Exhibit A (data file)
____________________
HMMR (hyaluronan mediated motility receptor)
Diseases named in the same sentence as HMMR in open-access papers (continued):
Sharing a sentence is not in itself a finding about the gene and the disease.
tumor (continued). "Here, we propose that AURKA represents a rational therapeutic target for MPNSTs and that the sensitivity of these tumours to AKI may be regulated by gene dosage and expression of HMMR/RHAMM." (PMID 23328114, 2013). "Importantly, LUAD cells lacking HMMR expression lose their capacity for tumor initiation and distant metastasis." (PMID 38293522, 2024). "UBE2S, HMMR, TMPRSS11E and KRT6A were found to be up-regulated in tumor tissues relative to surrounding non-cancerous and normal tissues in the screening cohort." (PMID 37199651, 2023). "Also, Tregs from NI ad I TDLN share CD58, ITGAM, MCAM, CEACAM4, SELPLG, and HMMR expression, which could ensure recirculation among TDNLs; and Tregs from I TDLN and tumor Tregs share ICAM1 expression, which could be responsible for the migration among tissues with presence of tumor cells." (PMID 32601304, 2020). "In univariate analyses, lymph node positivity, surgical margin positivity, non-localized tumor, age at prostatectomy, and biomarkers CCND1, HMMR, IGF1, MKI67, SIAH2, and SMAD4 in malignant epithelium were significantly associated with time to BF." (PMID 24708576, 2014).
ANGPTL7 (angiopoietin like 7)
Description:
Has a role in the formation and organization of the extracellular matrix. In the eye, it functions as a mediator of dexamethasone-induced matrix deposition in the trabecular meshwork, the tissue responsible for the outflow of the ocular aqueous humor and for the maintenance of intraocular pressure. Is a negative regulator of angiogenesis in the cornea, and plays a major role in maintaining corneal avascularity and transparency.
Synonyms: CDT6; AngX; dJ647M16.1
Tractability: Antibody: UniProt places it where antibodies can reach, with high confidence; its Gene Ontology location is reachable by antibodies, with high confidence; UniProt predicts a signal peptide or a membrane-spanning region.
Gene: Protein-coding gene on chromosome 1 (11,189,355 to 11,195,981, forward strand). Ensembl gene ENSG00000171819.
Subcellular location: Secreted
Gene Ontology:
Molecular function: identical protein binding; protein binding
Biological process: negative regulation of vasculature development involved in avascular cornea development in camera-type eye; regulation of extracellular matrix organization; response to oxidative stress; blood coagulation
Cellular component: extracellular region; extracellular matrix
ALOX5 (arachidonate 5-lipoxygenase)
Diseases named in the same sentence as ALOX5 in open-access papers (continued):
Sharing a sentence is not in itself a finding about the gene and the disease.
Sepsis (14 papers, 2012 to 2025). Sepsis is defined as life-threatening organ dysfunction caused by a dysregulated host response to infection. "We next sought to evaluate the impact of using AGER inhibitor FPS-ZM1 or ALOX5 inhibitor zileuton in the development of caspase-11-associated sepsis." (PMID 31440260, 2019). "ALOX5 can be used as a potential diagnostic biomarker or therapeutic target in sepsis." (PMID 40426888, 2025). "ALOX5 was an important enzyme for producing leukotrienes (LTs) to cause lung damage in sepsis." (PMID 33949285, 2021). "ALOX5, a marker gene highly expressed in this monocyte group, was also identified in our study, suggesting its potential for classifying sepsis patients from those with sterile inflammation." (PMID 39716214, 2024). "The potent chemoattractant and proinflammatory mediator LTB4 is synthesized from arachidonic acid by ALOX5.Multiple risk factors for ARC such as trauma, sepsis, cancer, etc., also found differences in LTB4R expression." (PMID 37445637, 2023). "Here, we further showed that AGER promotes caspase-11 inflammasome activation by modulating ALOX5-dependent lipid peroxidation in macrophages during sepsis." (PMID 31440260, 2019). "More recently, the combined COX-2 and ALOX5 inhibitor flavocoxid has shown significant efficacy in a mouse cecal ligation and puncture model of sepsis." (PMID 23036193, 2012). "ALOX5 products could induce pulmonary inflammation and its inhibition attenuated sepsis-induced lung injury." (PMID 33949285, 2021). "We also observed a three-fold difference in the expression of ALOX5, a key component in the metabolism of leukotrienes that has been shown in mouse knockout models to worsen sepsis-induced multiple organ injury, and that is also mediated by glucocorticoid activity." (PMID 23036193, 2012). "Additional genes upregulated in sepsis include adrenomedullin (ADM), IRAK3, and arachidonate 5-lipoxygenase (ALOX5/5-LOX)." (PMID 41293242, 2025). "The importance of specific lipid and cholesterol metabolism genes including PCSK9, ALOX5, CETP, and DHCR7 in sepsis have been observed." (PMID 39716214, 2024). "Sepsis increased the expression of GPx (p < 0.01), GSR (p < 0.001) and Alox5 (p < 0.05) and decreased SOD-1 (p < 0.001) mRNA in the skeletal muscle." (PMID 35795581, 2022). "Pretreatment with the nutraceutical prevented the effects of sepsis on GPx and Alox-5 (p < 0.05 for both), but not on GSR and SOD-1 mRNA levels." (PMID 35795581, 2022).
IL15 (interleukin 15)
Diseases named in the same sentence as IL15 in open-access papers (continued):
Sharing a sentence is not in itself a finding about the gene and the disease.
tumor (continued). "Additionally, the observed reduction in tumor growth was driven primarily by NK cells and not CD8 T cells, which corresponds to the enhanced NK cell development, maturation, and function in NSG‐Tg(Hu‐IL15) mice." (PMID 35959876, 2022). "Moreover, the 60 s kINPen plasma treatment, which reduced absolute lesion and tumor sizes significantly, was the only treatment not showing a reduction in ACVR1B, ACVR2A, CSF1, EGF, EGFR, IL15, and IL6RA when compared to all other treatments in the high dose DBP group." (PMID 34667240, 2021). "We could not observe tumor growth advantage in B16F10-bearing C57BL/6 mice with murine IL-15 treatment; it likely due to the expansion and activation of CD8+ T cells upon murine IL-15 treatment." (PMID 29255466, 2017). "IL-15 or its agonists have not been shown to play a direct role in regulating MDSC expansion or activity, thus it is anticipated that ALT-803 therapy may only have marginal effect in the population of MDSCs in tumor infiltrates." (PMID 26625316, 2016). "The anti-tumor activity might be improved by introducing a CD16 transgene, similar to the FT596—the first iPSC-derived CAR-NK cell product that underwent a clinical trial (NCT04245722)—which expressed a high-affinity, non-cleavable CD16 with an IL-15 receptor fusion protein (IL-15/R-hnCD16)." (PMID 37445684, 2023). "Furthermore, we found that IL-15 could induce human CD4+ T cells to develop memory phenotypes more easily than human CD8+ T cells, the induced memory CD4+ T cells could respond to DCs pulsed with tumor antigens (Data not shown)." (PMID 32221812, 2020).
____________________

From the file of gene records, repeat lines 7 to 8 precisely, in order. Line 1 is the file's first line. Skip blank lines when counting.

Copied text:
Has a role in the formation and organization of the extracellular matrix. In the eye, it functions as a mediator of dexamethasone-induced matrix deposition in the trabecular meshwork, the tissue responsible for the outflow of the ocular aqueous humor and for the maintenance of intraocular pressure. Is a negative regulator of angiogenesis in the cornea, and plays a major role in maintaining corneal avascularity and transparency.
Synonyms: CDT6; AngX; dJ647M16.1